Observational study of factors associated with return of home sampling kits for sexually transmitted infections requested online in the UK

Kaveh Manavi, James Hodson

Research output: Contribution to journalArticlepeer-review

4 Citations (Scopus)
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Abstract

Objectives: To investigate factors associated with the return of home sampling kits for sexually transmitted infections (STIs).

Setting: Online STI testing service offered to the residents of Birmingham and Solihull.

Participants: All patients requesting STI home sampling kits via the Umbrella sexual health service website between 15 July 2016 and 14 December 2016.

Interventions: Associations between data collected at online registration and the rate of return of STI home sampling kits within 30 days of request was assessed.Results: A total of 5310 kits were requested, of which 3099 (58.4%) were returned to the medical microbiology laboratory. On multivariable analysis, women and men who have sex with men were similarly likely to return their sampling kits (adjusted OR (ORadj) 1.06, 95% CI 0.86 to 1.30), while heterosexual men were significantly less likely to return their sampling kits (ORadj 0.63, 95% CI 0.55 to 0.72, p<0.001 vs women). Patients reporting symptoms were also less likely to return kits (ORadj 0.77, 95% CI 0.67 to 0.89, p=0.001 vs asymptomatic patients). Kits that were delivered to the patient’s home, rather than to a clinic or pharmacy (p<0.001), and those requested from less economically deprived neighbourhoods (p=0.029) were significantly more likely to be returned.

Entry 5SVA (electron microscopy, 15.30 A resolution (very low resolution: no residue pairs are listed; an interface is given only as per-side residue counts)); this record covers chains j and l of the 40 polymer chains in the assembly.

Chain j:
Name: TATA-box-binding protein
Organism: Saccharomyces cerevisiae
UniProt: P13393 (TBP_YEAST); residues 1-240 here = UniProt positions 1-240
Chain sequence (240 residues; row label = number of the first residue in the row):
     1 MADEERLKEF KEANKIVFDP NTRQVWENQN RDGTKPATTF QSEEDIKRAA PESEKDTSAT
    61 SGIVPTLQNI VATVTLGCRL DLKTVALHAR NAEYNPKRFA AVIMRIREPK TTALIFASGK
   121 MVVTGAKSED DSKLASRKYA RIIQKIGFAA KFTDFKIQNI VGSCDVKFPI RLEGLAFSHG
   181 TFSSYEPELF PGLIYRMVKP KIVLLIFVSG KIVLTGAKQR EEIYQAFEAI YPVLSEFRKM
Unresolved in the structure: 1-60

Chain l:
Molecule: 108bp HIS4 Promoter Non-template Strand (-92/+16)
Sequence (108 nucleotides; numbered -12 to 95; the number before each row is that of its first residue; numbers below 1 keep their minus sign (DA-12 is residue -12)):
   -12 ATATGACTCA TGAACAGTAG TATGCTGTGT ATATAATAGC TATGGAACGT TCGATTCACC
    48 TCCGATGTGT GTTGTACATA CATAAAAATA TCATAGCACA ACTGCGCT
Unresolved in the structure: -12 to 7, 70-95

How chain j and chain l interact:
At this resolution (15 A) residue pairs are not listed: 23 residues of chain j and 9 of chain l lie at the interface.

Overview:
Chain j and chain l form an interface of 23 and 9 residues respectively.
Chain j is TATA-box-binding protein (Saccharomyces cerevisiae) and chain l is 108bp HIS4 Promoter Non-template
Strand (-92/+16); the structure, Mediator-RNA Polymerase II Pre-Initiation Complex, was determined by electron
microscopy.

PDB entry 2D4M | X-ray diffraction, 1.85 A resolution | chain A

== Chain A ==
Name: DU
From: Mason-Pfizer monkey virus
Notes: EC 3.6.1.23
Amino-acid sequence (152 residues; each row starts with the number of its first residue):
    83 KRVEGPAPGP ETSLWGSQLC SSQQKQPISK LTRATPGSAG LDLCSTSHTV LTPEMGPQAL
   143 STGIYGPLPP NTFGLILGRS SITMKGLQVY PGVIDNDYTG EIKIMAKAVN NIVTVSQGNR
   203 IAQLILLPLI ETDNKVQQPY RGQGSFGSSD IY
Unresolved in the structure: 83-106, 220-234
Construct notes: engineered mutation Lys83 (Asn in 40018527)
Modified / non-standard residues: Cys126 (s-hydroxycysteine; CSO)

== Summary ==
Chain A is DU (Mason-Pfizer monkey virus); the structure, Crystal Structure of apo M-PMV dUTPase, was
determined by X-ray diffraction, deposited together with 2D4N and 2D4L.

Conclusion: STI self-sampling testing kits delivered to patients’ homes are most likely to be returned. Heterosexual men and those from more economically deprived areas are the less likely groups to return the kits. Further research on the barriers to return self-sampling STI testing kits of these subgroups of patients is warranted.

Trial registration number: Registered with R&D department at University Hospitals Birmingham; CARMS-13551.
Original languageEnglish
Article numbere017978
JournalBMJ open
Volume7
Issue number10
DOIs
Publication statusPublished - 1 Oct 2017

Keywords

  • diagnostic microbiology
  • genitourinary medicine
  • organisation of health services
  • sexual medicine

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